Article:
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8 February 2012: IPSA consults on MPs’ pensions

IPSA has today announced that it is continuing the pay freeze on MPs and is launching a public consultation on its recommendation to increase MPs’ pension contributions by 1.85%.

Given the recent pay restraint and the settlements across the public sector which will see most people contribute more, IPSA has decided that it is appropriate for MPs to share the burden. This decision also recognises the vote in House of Commons last year calling on IPSA to increase pension contributions in line with the public sector.

The pay freeze will continue for 2012/13 and in due course we will consult on a 1% increase in the years 2013/14 and 2014/15.

By the end of 2013, IPSA will announce its decision on MPs’ pay for the next Parliament.

Unusually, in their current pension scheme, MPs can select the rate at which they accrue benefits – 40ths, 50ths, or 60ths of their annual salary. In recognition of the already high contribution some MPs make to their pensions (11.9%), we are also consulting on allowing MPs to change the rate at which benefits accrue. Should MPs choose to reduce the rate of their accrual, their contributions would be lower but so too the benefits they receive from the taxpayer.

A contribution increase would be an interim measure as IPSA carries out its longer term review of pay and pensions – a review which will be complete by the end of 2013 and which will make MPs’ remuneration sustainable and fair to MPs and taxpayers alike.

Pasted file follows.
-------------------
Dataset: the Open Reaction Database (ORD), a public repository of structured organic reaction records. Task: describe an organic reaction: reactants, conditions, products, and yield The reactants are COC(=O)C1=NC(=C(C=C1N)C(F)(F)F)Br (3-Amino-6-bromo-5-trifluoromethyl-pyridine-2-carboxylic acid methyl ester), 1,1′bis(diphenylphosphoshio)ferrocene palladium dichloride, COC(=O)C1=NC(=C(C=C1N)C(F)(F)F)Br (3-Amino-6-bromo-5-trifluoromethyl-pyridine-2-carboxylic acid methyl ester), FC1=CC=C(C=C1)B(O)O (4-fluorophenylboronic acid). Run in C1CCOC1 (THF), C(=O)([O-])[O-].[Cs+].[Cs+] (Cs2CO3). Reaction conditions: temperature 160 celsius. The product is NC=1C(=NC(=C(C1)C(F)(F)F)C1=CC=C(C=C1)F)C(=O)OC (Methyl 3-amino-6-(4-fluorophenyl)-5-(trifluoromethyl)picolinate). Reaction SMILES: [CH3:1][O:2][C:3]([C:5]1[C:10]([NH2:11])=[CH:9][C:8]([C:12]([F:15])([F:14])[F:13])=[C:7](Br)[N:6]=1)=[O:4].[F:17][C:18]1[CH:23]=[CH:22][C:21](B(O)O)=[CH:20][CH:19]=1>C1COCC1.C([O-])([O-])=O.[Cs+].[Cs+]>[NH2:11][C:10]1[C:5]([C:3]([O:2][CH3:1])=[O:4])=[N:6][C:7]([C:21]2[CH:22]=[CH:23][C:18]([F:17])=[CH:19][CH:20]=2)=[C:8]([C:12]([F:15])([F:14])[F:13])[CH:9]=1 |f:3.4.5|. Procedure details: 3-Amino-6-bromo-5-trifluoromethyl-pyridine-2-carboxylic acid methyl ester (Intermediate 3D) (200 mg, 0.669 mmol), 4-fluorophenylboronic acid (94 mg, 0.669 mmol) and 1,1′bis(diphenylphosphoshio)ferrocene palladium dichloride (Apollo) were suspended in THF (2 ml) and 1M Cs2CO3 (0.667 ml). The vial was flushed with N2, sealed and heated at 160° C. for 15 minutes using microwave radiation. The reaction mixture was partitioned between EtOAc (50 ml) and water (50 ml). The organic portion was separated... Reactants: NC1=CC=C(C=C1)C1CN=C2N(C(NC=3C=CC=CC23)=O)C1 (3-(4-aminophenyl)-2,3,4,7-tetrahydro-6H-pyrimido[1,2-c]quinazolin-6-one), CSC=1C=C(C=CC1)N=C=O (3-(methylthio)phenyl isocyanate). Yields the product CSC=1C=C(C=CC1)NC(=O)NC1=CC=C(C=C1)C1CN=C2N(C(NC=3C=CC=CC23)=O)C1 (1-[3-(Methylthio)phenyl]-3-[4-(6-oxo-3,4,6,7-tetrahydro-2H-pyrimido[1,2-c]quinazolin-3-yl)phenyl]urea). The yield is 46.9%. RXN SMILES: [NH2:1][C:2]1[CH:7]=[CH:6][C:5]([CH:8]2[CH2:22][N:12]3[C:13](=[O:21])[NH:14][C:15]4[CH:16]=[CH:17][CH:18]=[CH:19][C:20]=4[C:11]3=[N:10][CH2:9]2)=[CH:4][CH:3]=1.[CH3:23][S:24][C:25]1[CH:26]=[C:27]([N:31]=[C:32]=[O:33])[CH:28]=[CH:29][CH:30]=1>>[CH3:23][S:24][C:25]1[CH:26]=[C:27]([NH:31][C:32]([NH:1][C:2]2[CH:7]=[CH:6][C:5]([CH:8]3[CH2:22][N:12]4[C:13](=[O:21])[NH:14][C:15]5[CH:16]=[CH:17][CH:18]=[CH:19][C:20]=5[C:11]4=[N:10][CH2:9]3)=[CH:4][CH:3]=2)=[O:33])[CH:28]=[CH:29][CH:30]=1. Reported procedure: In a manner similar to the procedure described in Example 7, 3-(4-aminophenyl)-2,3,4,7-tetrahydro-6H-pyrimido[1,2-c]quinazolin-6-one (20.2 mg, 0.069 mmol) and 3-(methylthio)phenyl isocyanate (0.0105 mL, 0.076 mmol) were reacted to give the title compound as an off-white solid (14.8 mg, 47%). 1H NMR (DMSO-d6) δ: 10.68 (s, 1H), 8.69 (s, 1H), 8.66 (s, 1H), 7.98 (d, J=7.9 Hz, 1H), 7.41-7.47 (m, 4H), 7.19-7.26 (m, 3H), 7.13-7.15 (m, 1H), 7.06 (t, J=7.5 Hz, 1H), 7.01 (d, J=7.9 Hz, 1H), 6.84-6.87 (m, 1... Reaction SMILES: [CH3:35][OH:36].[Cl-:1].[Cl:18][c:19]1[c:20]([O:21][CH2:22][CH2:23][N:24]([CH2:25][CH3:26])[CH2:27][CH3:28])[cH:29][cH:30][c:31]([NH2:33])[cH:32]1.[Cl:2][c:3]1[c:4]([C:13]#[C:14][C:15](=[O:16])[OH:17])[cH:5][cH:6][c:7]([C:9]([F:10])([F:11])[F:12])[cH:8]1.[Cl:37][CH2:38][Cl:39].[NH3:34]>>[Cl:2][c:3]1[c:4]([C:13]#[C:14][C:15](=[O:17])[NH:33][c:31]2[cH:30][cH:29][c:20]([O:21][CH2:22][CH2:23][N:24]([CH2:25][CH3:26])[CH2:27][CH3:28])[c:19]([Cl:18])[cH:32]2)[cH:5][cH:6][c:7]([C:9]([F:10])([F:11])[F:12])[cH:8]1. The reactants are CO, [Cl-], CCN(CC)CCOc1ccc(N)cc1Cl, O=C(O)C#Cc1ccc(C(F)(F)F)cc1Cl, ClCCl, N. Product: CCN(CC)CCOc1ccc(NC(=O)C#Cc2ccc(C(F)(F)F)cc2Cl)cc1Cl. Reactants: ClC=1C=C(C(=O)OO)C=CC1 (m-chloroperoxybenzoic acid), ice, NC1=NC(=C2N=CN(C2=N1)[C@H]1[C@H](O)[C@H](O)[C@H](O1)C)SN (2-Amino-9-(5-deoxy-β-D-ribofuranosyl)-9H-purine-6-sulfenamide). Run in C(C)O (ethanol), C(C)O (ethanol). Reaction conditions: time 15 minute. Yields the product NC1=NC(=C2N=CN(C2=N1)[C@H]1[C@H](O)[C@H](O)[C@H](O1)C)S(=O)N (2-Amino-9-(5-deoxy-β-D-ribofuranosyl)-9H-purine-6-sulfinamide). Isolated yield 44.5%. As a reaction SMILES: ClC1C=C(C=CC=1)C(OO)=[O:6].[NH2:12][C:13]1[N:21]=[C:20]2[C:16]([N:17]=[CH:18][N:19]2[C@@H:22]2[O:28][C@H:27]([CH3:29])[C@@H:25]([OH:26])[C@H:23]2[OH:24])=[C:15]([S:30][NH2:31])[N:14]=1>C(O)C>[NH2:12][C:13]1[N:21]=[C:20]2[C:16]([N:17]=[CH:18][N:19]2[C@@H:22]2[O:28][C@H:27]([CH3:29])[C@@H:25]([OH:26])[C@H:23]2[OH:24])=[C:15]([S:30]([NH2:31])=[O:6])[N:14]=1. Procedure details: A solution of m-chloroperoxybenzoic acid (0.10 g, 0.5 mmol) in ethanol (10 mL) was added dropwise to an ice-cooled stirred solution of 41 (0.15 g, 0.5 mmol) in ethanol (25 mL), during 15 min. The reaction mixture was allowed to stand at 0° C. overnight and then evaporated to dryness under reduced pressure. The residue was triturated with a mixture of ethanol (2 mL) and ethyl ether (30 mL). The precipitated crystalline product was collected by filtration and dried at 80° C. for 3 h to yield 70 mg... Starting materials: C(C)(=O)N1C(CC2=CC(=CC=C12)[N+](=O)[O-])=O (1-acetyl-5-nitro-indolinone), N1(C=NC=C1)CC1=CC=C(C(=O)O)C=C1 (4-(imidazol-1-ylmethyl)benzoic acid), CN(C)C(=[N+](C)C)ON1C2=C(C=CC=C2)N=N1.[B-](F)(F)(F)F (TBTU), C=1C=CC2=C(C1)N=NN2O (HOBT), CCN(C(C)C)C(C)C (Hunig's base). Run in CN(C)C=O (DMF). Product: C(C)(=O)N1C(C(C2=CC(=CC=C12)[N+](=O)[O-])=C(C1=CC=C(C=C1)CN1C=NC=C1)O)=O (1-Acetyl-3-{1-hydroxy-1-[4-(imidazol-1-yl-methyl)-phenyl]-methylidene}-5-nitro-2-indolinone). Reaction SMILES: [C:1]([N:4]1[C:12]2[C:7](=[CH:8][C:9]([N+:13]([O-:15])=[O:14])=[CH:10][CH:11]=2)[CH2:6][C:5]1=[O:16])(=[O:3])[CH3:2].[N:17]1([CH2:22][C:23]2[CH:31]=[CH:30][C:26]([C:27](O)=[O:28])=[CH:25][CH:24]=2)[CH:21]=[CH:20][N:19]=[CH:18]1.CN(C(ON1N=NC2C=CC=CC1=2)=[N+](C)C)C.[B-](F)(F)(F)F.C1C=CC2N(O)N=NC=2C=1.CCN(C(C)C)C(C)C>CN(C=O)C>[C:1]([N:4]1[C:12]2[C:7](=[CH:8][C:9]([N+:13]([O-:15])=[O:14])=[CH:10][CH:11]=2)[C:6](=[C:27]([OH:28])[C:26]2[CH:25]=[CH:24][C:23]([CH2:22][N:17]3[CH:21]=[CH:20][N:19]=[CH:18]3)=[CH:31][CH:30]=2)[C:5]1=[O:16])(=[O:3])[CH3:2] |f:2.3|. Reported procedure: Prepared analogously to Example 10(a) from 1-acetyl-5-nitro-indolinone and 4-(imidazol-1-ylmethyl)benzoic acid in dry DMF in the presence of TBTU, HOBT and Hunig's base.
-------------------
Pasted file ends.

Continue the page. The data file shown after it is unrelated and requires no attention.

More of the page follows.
In carrying out its longer term review, IPSA will be mindful of the recommendations of Lord Hutton, addressing the benefits received under the pension scheme as well as the contribution rates.

The consultation will run until 29 February and IPSA invites views from all interested parties. IPSA will take a final decision on a contribution rise once the consultation closes.

Sir Ian Kennedy, IPSA chair, said today:

“We have been given responsibility for reviewing and, as necessary, reforming MPs’ pay and pensions. We are exploring the broader question of how to reform MPs’ remuneration to make it fair to MPs and taxpayers alike and, crucially, how to make it sustainable.

“In the meantime, we must be mindful of the conditions in the rest of the public sector where pay has remained static and where settlements will see most people pay more into their pensions too. 

“While we address the longer term changes which are needed, I believe it is right that we act in the interim so that MPs’ circumstances more closely reflect those experienced by others.”


• An MP’s salary is £65,738
• At 40ths accruals, MPs currently contribute 11.9%. Under the proposals, they will contribute 13.75%
• At 50ths accruals, MPs currently contribute at 7.9%. Under the proposals, they will contribute 9.75%
• At 60ths accruals, MPs currently contribute at 5.9%. Under the proposals, they will contribute 7.75% 
• The consultation is available on IPSA’s website. Responses to the consultation should be sent by email.


For more details, contact Mark Anderson on 020 7811 6488.